The musician enlisted Kelly Clarkson and Natasha Rothwell to revamp the 75-year-old Christmas standard, whose lyrics insinuating sexual coercion have been criticized in recent years in the wake of the #MeToo movement.
“Baby, It’s Cold Outside” was written in 1944 by Frank Loesser, with many musicians singing the holiday duet over the years.
Among them are Ricardo Montalbán and Esther Williams, Ray Charles and Betty Carter, Idina Menzel and Michael Bublé, and most recently Lady Gaga and Tony Bennett.
“Say, what’s in this drink,” the woman wonders, to which the man replies, “No cabs to be had out there.”
“I ought to say no, no, no, sir,” the woman sings a little later, which prompts the man to ask if she minds him moving closer.
As The New York Times pointed out, modern ears have increasingly interpreted these lyrics as a prelude to date rape, with the man having possibly spiked his date’s drink.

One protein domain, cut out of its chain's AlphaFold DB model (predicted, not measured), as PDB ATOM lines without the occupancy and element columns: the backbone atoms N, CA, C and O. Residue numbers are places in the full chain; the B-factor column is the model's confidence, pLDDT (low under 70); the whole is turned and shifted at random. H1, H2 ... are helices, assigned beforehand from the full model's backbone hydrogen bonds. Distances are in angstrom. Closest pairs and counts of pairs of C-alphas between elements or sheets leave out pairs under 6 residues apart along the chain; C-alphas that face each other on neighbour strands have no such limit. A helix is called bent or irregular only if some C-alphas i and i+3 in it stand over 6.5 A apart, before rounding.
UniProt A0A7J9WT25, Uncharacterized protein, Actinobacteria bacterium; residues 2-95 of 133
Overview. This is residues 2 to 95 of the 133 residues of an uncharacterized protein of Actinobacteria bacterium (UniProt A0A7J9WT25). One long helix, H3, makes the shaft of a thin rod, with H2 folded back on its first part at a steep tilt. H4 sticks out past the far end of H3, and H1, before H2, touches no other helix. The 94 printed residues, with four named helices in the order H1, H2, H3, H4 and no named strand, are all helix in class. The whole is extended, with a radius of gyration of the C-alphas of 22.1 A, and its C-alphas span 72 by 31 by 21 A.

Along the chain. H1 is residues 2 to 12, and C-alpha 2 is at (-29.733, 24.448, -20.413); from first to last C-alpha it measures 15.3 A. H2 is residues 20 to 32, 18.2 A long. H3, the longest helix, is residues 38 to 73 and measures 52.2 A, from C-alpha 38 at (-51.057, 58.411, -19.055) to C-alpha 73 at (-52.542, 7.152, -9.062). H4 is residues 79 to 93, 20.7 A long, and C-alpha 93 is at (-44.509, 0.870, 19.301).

For the expanded version of his first Christmas album, Legend has reimagined the lyrics with the help of American writer and comedian Natasha Rothwell.
In the revamped version, Clarkson sings “I’ve got to go away,” to which Legend answers, “I can call you a ride.
“What will my friends think,” Clarkson wonders.
“I think they should rejoice,” Legend responds.
“…If I have one more drink?” she sings.
“It’s your body, and your choice,” he notes.
As Vanity Fair writer Karen Valby notes, “The song’s every bit as fun and swinging as the original, and its newfound sensitivity feels genuine, not performative.”
In addition to “Baby, It’s Cold Outside,” Legend’s “A Legendary Christmas: The Deluxe Edition” will also include additional holiday classics such as “This Christmas,” “My Favorite Things” and “Christmas in New Orleans.” – RELAXNEWS